TV sales in China fell 11% last year and thus recorded the first year of decline in the past few years, the main reason for the low-cost television brand.
The black market television in China is adversely affecting TV sales in China, dragging down TV prices and increasing the likelihood that many names in the industry will find it difficult to compete in China, according to the judgment. produced by the Nikkei newspaper.
By value, TV sales in China fell 11% last year and thus recorded the first year of decline in the past few years. The decline of the television market also became worse in the first quarter of 2019, the decrease of television sales reached 16% over the same period.
China is currently the world's largest TV market. But, more than 40 brands are competing for market share in a market, they must get used to the popularity of a variety of cheap TVs assembled from used TV components or even faulty components. with the generic name "cheap television" throughout China.
In an area just outside Guangzhou, China, a cheap television shop owner offered: "Do you want to buy this TV?" Inside his store, a few men were seen and compared to the prices of all the TVs in the store. The TV sold in the store looked very new, but no brand was seen.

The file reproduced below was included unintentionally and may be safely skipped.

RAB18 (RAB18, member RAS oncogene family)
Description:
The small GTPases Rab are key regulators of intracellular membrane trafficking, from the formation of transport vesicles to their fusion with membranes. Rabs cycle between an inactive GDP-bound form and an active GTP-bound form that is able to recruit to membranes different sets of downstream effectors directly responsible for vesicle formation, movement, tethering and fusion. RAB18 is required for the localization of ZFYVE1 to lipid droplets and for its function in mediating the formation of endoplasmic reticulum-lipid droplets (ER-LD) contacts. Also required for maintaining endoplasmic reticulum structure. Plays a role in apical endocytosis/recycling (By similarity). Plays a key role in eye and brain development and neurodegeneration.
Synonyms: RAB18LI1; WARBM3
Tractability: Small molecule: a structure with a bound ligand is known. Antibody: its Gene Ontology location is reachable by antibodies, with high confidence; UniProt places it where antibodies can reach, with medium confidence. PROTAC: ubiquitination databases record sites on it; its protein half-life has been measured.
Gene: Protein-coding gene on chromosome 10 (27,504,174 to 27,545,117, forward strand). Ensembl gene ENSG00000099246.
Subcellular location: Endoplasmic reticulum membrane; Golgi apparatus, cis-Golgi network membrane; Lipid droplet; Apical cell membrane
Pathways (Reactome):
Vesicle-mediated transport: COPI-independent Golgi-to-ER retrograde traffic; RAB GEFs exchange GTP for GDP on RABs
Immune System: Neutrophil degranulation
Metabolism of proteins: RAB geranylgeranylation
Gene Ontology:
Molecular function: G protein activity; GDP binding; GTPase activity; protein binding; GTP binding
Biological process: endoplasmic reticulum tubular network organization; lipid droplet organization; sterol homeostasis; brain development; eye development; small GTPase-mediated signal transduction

According to the owner, the 65-inch liquid crystal screen TV is of Korean origin and he accepted to sell it for 3,000 yuan, or about 434 USD. This kind of TV price is only 1/3 of the price of the same type of TV product supplied by the big manufacturer to the market.
In the store, people see a lot of foam boxes containing brand logos of many big companies like Samsung Electronics or BOE Technology. In addition, there are many other boxes containing the company's resale errors in the black market, others containing LCD screens removed from used TVs.
An employee in the shop was checking the screen by lighting the lamp from behind to prepare to sell it to some TV dealers who visited the store.
On one street alone, one can count up to 50 stores that sell television components including electronic boards and LCD screens. The surrounding area has many shops specializing in collecting components and equipment – all areas look like a black market of industrial products.
Low-cost TVs produced in Panyu and some other places are sold in large quantities on Chinese e-commerce sites, which makes many criticize the possibility of market disruption. Most cheap TVs carry the logo of famous manufacturers.
The Chinese government used to have a campaign to clean up and deal with these types of businesses, but with what we saw in Pangyu it was found that entrepreneurs were actually adjusting themselves, not disappeared. Although they lost their online sales channel, they continued to benefit by selling television to poor countryside or selling non-branded products.